Home secretary Theresa May has postponed a decision on the use of water cannon by the Metropolitan Police until after the general election.
Last year, despite previously opposing their use, and the London Assembly's vote against them, Boris Johnson gave the Met the go ahead to buy three second-hand water cannon at a cost of £218,000. Labour London Assembly crime spokesperson Joanne McCartney called the purchase 'ill-judged' and urged the Mayor to sell them:
“It’s time for the Mayor to accept he was wrong and to sell the water cannon he has already bought so we can reinvest the money in things the Metropolitan Police actually need.
“The London Assembly have spoken with a clear and cross-party voice on this subject — we do not want water cannon in London. I am glad the home secretary agrees with us.”
We're not altogether surprised — who wouldn't be tempted to put off an unpopular decision until after an election when the party's position could be more secure or no longer their problem anyway. Could there also be an implied smackdown of Boris Johnson for jumping the gun on buying the damn things in the first place? Who knows. One thing's for sure, deputy mayor for policing and crime, Stephen Greenhalgh seems prepared to soldier on regardless, saying in the Guardian:
“We have made our case, which Londoners support, and as the police have repeatedly said, it is very unlikely that water cannon will be needed.
“However if they were, we now have the equipment and the officers trained and I have no doubt that any home secretary would want to give a licence very promptly in such an event.”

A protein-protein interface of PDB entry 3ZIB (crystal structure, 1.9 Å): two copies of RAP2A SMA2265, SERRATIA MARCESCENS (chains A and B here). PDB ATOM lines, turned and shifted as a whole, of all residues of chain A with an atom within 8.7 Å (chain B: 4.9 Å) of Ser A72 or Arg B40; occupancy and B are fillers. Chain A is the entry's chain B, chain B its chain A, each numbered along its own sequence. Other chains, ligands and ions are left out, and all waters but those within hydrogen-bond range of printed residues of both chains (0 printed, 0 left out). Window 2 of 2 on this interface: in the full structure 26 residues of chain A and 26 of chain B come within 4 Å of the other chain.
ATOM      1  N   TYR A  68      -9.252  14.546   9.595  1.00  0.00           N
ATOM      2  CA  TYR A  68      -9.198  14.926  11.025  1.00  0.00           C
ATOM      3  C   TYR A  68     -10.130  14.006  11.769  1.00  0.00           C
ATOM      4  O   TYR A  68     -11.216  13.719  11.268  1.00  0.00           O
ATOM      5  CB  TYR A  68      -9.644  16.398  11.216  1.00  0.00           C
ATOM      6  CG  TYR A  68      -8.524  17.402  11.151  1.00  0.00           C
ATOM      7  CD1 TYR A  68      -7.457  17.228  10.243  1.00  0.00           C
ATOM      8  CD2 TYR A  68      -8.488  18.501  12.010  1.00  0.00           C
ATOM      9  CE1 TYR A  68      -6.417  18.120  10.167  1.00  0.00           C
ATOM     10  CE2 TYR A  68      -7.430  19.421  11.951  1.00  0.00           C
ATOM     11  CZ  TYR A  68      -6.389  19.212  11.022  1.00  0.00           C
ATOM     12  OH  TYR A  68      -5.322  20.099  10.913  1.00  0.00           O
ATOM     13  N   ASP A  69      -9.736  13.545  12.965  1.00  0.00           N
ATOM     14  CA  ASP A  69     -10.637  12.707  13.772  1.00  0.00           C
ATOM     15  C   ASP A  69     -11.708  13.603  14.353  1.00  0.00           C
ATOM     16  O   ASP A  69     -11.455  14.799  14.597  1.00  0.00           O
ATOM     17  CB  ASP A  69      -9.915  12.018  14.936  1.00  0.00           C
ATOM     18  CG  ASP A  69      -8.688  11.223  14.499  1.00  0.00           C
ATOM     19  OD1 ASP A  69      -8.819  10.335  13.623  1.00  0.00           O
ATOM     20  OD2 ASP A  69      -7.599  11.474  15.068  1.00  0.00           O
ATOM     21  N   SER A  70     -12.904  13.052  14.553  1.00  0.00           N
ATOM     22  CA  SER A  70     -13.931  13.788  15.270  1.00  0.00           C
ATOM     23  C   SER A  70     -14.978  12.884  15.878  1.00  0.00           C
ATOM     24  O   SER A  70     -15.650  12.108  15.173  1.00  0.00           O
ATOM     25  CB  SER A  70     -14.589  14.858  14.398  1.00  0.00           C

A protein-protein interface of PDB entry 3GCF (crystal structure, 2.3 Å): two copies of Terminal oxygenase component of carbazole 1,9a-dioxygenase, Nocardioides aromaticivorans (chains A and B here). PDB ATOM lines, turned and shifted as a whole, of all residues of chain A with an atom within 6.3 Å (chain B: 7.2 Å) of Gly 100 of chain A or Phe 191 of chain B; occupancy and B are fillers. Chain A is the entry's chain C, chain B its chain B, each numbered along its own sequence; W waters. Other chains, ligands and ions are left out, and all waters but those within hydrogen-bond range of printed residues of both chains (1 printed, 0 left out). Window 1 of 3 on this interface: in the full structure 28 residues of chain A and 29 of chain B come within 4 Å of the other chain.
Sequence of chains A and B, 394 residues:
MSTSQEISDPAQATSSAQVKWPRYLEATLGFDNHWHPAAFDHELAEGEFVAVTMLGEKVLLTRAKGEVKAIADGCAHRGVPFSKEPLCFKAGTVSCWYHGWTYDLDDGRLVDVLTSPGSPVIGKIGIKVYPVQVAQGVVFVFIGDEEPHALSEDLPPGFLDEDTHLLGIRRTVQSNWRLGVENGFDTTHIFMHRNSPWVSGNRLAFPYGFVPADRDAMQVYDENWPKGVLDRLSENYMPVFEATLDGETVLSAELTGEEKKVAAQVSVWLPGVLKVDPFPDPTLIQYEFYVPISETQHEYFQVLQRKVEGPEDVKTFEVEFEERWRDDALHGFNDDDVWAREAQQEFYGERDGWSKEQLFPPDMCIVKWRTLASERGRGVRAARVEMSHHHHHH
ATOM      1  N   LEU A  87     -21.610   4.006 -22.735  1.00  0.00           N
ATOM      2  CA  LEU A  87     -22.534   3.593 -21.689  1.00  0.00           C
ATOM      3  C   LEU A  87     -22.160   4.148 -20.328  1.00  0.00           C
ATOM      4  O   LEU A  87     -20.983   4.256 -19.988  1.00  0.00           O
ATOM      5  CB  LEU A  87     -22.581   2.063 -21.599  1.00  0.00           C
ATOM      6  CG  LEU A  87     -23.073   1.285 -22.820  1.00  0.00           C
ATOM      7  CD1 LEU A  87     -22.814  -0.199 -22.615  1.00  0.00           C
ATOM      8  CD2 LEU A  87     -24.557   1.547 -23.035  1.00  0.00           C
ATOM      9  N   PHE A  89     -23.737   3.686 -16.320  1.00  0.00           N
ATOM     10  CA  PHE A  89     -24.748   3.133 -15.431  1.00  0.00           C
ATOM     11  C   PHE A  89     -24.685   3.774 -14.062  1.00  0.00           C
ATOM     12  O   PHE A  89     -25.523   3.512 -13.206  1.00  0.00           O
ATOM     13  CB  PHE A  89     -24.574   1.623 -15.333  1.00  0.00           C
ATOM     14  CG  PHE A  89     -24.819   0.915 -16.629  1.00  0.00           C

The claim that Londoners support the use of water cannon is questionable — the MOPAC survey of 4,200 people revealed 52% said they know a little about water cannon, while 27% feel they don’t know a lot. 36% think they are already in use by the police, 41% don’t think they are and 24% don’t know. Conservative London Assembly Member Tony Arbour has mooted the use of sound cannon instead, saying they have been successfully deployed in New York and Barcelona:
“In emergency situations, such as the 2011 riots, where order breaks down, missiles are being thrown and shops looted by mobs, the police would benefit from having sound cannon. Costing as little as £18k, 25 times cheaper than water cannon, they look like satellite dishes and emit a targeted, high pitched alarm tone in short bursts."
Sound cannons, also known as Long Range Acoustic Devices (LRAD), emit high frequency sound waves up to 149 decibels. Police in the US have used them, but the devices have been criticised over the potential damage they can cause to hearing.
With the Mayor's policing budget in ever-increasing decline, we can think of better things to have spent £218,000 on. Still, at least they'll have something to water the Garden Bridge with.